Lacan’s myth of the lamella functions to explain this loss which occurs at birth. He illustrates the phenomenon using the following scenario: “Whenever the membranes of the egg in which the foetus emerges on its way to becoming a new-born are broken, imagine for a moment that something flies off, and that one can do it with an egg as easily as with a man…” (Ibid: 197). The ‘thing’ that flies off and is effectively lost to the subject is the lamella/pure life/immortality, and since it is indeed a ‘loss’ in its purest form, it is possible to discern why many contemporary theorists envision the lamella’s incessant anthropomorphized ‘return’ to the gendered subject as a traumatic and disorienting experience. This coincidence of asexual immortality and the physical death of a gendered subject is perhaps best exemplified by the stubborn biological-supernatural fixity of the alien life force which pursues Ripley across the Alien series. As a number of critics (Žižek included) have emphasized in regard to the films, the alien that returns to colonize Ripley’s body in the latter half of the quadrilogy is
just, merely, simply life, life as such: it is not so much a particular species as the essence of what it means to be a species, to be a creature, a natural being – it is Nature incarnate or sublimed, a nightmare embodiment of the natural realm understood as utterly subordinate to, utterly exhausted by, the twinned Darwinian drives to survive and reproduce (Mulhall 2001: 19).This is precisely why one should endeavour to read the Alien series as a dramatization of the death drive, of the subject’s desire to ‘return’ to the metaphysical fantasy of asexual immortality through biological death - and at the expense of her individuation as a gendered/symbolic/phallic organism.iii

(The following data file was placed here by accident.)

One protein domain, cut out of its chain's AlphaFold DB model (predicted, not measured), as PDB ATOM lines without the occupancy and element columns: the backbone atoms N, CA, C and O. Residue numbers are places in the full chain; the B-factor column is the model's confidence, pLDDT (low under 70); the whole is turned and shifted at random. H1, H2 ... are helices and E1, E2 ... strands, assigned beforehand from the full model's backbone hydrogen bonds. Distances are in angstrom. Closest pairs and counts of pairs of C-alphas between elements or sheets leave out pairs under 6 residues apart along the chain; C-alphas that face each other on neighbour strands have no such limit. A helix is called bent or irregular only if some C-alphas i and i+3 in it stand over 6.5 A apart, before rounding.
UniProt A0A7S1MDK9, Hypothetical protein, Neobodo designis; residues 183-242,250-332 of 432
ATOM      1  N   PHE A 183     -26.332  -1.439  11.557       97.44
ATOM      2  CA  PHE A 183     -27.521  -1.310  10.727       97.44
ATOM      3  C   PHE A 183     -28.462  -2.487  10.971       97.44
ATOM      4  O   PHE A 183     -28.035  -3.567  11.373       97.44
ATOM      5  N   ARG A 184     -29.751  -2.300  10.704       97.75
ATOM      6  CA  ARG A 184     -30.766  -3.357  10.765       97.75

Because the lamella is simultaneously a “profound lost object” (Lacan 198) and “the remainder of the Life-Substance which has escaped the symbolic colonization” (Žižek 2005: 142), its propensity for return in narrative accounts often manifests as transubstantiation. Its absence is felt everywhere as a spectral and undead semblance awaiting (re)materialization. Here we can reimagine Lacan’s initial analogy of broken fetal membranes with a slight but essential difference: when the membrane breaks and the lamella ‘flies off’, it parasitically attaches itself to the subject and (unbeknownst to him) becomes his agalma – the lost object that is ‘in him more than him’, much in the same way that fire in David Lynch’s Wild at Heart (1990) and Twin Peaks: Fire Walk with Me (1992) becomes somehow ‘stuck’ to the protagonist and cannot be therapeutically exorcized (Žižek 2000: 229). Such libidinal reflexivity is a key feature of science fiction and horror films, wherein a repressed/unknown psychosexual attribute manifests as a positive ontological entity such that “the very repression of (phallic) sexuality is sexualized and mobilizes forms of prephallic perversity” (Ibid: 221). The crucial point not to be missed in this formulation of libidinal reflexivity is its basis in temporality: the anarchic and properly immortal prephallic perversity must necessarily remain concealed until it is ‘awakened’ by a secondary repression of symbolic or phallic sexuality. The lamella here is nothing less than another variant of ‘the return of the repressed’, representing the object-cause of the moment that the façade of contingent reality dissolves to reveal the libidinal and forgotten ‘truth’ of the unbearable pre-ontological Real beneath.